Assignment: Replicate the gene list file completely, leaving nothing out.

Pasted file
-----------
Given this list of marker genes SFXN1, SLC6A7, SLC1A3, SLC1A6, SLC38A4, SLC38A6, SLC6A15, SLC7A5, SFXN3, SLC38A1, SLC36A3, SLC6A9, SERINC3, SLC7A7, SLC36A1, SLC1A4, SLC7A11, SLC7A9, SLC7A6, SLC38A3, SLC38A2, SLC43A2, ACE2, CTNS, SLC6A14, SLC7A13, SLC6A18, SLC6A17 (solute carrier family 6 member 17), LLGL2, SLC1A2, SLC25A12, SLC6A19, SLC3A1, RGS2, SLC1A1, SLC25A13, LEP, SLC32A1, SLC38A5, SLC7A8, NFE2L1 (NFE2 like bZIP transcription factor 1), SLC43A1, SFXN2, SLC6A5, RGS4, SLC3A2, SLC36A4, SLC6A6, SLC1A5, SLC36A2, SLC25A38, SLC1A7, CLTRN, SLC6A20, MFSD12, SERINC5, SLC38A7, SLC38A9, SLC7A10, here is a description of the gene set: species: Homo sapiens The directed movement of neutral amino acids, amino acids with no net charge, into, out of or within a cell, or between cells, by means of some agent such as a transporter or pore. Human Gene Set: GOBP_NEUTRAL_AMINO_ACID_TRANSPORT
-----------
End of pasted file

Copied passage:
Given this list of marker genes SFXN1, SLC6A7, SLC1A3, SLC1A6, SLC38A4, SLC38A6, SLC6A15, SLC7A5, SFXN3, SLC38A1, SLC36A3, SLC6A9, SERINC3, SLC7A7, SLC36A1, SLC1A4, SLC7A11, SLC7A9, SLC7A6, SLC38A3, SLC38A2, SLC43A2, ACE2, CTNS, SLC6A14, SLC7A13, SLC6A18, SLC6A17 (solute carrier family 6 member 17), LLGL2, SLC1A2, SLC25A12, SLC6A19, SLC3A1, RGS2, SLC1A1, SLC25A13, LEP, SLC32A1, SLC38A5, SLC7A8, NFE2L1 (NFE2 like bZIP transcription factor 1), SLC43A1, SFXN2, SLC6A5, RGS4, SLC3A2, SLC36A4, SLC6A6, SLC1A5, SLC36A2, SLC25A38, SLC1A7, CLTRN, SLC6A20, MFSD12, SERINC5, SLC38A7, SLC38A9, SLC7A10, here is a description of the gene set: species: Homo sapiens The directed movement of neutral amino acids, amino acids with no net charge, into, out of or within a cell, or between cells, by means of some agent such as a transporter or pore. Human Gene Set: GOBP_NEUTRAL_AMINO_ACID_TRANSPORT